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Norton Utilities 2.0 Vulnerability
From: aleph1 () DFW NET (Aleph One)
Date: Thu, 10 Apr 1997 22:23:46 -0500


  CUPERTINO, Calif. (April 8, 1997 5:13 p.m.  EDT) -- Symantec
Corp. is readying a fix for a security flaw in its popular
Norton Utilities software.


   The bug can leave personal computer users vulnerable to
outside attack when users of Norton Utilities 2.0 for Windows 95
get on the World Wide Web through Microsoft Corp.'s Internet
Explorer.

   The problem was discovered last week by Symantec rival McAfee
Associates, which reported it to the Windows Sources newsletter,
which ran its own tests. Windows Sources informed Symantec on
Monday.

   "As soon as we found there was a flaw, we put a fix together,"
said Tom Andrus, Symantec's senior product manager. "We plan to
put it on the Web ... today (Tuesday)."

   Symantec estimates that about 250,000 people use Norton
Utilities, which lets PC users back up files, protect data and
prevent damage from viruses. But it is not known how many users
of Norton Utilities 2.0 for Windows 95 connect to the Web
through Internet Explorer.

   Symantec said no breaches have been reported aside from tests
run by McAfee and Windows Sources.

   The security flaw allows the Symantec program to accept
commands from the out side. In theory, an outsider could alter
or destroy data or gather information from the computer.

   Symantec said users of Norton Utilities 2.0 for Windows will
be able to get the flaw fixed by clicking on the "live update"
button in the program. The program will search the Web for the
patch, download and install it.

   Windows Sources said Norton Utilities exposes a weakness in in
Microsoft's A ctive-X technology used in its browser. The
technology lets PC users download small software applications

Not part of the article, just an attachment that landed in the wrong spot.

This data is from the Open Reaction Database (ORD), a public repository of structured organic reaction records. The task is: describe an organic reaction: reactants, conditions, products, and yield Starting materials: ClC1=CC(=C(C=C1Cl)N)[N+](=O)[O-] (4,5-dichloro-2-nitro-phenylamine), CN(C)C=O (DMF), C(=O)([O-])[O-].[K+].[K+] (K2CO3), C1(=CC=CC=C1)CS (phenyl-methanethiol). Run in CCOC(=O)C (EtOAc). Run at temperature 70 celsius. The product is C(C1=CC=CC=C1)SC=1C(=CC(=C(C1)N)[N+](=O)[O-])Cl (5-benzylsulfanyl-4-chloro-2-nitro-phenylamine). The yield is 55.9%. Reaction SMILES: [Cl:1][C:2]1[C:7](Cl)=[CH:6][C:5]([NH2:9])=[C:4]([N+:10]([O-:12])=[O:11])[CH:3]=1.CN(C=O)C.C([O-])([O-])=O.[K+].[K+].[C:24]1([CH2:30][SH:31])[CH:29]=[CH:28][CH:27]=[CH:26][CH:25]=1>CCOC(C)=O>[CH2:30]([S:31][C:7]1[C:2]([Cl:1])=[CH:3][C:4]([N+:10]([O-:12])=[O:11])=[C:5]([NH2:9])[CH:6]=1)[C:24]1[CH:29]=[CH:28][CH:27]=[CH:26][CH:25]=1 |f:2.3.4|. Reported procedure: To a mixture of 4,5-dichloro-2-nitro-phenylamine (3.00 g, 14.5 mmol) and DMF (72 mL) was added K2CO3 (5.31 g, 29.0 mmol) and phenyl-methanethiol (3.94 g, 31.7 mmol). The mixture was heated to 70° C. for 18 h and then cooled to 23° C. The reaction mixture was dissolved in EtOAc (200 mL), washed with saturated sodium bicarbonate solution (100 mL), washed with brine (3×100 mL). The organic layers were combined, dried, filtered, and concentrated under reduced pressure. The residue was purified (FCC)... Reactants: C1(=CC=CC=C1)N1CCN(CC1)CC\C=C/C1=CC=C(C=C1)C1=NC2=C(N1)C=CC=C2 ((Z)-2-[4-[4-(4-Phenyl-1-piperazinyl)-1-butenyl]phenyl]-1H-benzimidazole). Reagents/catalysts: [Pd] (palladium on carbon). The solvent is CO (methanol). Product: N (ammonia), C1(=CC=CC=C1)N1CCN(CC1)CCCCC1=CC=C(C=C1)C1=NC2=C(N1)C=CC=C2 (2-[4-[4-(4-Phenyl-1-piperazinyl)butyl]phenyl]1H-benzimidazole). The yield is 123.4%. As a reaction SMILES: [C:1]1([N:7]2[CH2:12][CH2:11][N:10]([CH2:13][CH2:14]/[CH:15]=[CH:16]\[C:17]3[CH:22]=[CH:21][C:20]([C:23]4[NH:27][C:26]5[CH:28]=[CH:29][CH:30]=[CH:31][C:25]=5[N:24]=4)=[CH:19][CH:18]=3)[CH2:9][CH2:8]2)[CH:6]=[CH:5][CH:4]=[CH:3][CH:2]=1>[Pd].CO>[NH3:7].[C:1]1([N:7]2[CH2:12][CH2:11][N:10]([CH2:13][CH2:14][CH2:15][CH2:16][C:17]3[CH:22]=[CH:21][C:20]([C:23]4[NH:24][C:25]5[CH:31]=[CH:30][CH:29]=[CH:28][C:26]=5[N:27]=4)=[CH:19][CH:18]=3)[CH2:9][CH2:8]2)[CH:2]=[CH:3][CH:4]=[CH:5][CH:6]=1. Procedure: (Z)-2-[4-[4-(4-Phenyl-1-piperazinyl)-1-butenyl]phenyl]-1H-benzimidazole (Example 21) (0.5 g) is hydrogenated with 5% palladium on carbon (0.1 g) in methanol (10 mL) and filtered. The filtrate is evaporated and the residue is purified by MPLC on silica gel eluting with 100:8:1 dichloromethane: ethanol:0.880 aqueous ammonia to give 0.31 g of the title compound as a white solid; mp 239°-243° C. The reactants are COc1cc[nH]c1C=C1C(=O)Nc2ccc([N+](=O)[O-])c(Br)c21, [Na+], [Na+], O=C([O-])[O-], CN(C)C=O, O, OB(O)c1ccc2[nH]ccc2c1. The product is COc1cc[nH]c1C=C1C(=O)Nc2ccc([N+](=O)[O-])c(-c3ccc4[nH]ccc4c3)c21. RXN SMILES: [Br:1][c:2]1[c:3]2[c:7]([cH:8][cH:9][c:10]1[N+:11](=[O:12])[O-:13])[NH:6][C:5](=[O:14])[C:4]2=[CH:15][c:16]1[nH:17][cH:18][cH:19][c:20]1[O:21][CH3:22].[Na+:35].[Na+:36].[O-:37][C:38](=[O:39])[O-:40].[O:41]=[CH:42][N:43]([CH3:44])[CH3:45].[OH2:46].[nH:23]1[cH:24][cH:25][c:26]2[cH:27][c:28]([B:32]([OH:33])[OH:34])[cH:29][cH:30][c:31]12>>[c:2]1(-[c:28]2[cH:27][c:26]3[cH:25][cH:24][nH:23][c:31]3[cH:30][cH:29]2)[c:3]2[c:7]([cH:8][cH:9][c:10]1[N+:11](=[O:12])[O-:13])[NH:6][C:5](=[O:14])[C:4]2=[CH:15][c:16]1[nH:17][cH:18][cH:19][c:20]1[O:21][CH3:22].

from the Web onto their computers.

   While the flaw is known to occur only in combination with
Norton Utilities 2. 0 for Windows 95 and Internet Explorer,
"there could be other combinations of application and
Active-X-based browsers that are equally vulnerable," said
Windows Sources.

   Microsoft, however, said the Active-X technology is safe.

   "This was an honest mistake by Symantec, which they are
correcting," said Cornelius Willis, head of platform marketing
for Microsoft. "Active-X security still works."

   Symantec said it had no problem with McAfee's making the flaw
public. But it blasted its rival for not telling it directly.
Andrus said that when Symantec engineers find bugs in other
companies' software, it lets those companies know.


   "I think we were taken aback that they would go to the press,
create something akin to a virus and then basically show the
world how to do that," he said. "We found that rather slimy."

   But McAfee spokesman Mark Coker said the company believed it
was important to have a third party test and publicize the
problem as soon as possible. He called Symantec's accusation
"kind of a shock."

   "They are just trying to draw attention away from their
responsibility for the problem," he said.






 --
____Graham-John Bullers____www.Freenet.Edmonton.ab.ca/~real/index.html____
Lord grant me the serenity to accept the things I cannot change.The courage
to change the things I can.And the wisdom to hide the bodies of the people
I had to kill because they pissed me off.________alt.2600.moderated________

[end of message ... text also available at 
<url:http://www.reference.com/cgi-bin/pn/go?choice=message&table=04_1997&mid=1323625&hilit=FLAW+SECURITY> ]



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